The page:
An Associate Professor in Jurisprudence at Tilburg Law School.
Can you introduce yourself?
My name is Phillip Paiement, and I am an Associate Professor in Jurisprudence at Tilburg Law School. I am originally from the United States (Minnesota), but I have been living in the Netherlands on and off since 2006 when I first moved here to study. I conduct research in the field of transnational law and governance with a particular focus on sustainability. In January 2022 I was awarded an ERC Starting Grant for my project ‘TransLitigate’ which aims to explain the development of collaborative relationships between strategic litigators working on environmental law in different national contexts.
Outside of work, I became a father in 2021 to an energetic and happy daughter, Nina. My wife and I enjoy spending lots of time outdoors on the weekends, hiking and biking with Nina through forests and meadows. I have been a long-distance runner since my teenage years and have been running ultramarathons – preferably in the mountains – for the past decade. I also enjoy tasting natural wines and sour beers.
Research and education are two important pillars of academia. What do they mean to you?
Since completing my PhD, I have been very involved in teaching at Tilburg Law School, particularly in developing curriculum and teaching in the relatively new Global Law Bachelor. This has been a very meaningful part of my work, in my experience. Although it can be exhausting and time consuming, I find that teaching ultimately generates a lot of enthusiasm and energy in me and in my work, including my research. My school and university experiences were marked by very remarkable and considerate teachers, and I always esteem to offer my students the same high-quality and thoughtful instruction in their own education. For me, education is ultimately aimed at helping my students in their individual intellectual and analytic development, and I try to keep this in mind while developing and teaching my courses.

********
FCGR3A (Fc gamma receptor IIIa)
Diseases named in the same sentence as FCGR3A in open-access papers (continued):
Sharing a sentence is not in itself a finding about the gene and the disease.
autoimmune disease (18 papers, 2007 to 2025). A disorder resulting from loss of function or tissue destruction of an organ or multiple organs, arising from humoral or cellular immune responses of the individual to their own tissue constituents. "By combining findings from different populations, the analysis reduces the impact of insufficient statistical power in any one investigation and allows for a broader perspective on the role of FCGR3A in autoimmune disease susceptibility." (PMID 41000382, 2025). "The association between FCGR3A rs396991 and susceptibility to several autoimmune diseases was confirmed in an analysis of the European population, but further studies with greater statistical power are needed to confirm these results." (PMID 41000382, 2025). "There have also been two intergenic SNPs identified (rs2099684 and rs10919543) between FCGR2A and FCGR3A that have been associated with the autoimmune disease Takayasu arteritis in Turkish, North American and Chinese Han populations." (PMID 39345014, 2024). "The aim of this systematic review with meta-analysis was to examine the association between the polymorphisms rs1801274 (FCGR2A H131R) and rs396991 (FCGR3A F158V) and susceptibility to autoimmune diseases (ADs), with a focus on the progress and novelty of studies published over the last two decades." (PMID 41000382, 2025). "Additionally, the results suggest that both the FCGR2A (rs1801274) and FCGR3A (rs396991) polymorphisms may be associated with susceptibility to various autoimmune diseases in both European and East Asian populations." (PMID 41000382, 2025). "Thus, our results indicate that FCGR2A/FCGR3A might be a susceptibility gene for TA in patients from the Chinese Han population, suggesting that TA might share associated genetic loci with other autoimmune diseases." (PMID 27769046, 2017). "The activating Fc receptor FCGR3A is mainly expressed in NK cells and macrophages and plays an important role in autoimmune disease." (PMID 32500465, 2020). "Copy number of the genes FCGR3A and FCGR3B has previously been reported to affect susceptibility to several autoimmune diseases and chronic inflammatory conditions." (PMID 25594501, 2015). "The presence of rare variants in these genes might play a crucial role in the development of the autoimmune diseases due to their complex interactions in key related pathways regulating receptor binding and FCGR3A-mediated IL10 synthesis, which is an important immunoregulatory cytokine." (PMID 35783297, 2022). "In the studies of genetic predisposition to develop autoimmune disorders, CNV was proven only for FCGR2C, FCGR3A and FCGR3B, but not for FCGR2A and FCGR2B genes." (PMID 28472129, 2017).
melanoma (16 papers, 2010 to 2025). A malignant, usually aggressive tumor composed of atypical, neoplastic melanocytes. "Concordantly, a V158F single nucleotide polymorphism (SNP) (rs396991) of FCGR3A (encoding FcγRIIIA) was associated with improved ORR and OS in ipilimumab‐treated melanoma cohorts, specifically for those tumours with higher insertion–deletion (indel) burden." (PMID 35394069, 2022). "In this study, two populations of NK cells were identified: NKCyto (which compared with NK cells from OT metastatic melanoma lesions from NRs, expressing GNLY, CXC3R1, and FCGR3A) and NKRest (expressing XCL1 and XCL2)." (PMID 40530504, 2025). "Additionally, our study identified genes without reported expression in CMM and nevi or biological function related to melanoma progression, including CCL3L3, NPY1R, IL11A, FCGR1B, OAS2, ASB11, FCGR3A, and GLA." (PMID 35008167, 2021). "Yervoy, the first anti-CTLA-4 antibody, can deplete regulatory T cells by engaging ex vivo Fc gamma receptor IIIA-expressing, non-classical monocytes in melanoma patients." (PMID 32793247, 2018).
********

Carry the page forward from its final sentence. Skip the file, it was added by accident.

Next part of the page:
The second pillar, research, in my mind should be considered as closely related to education. My own research arises primarily out of an interest in facets of globalization which transcend foundational dichotomies in law, in particular the distinctions between private power and public authority, and between international and national law. In many ways, the initial questions that guide my research map very well onto the justifications for the development of new forms of legal education that are more suitable for legal practice amid globalization, such as the Global Law Bachelor in Tilburg.
I am sure you all have topics that are important to you. What is your main focus in the TYA?
Before I really set myself to a priority project within the TYA, I first look forward to learning more about the other members and work accomplished in the past year. However, my first priorities tend to revolve around experimenting with organizational formats within TiU that would help identify and reduce exploitation problems in our university, both in terms of undervaluing the labor of our colleagues, students, and other laborers who work on our campus, as well as the exploitation of natural resources and the more-than-human community that makes our academic lives at TiU possible. In this vein, I would like to explore the possibility of TiU becoming a pilot zoöp, a model of organizational governance for translating the interests of non-human life into the decision making of an organization, which has recently been developed by Het Nieuwe Instituut.
European ERC Starting Grant for Phillip Paiement10th January 2022
The EU's European Research Council has awarded four ERC Starting Grants of 1.5 million euros for promising research talent to researchers at Tilburg University. Phillip Paiement (dept. Global Law and Governance) receives the grant for an explanatory model for better transnational legal collaboration in climate change challenges.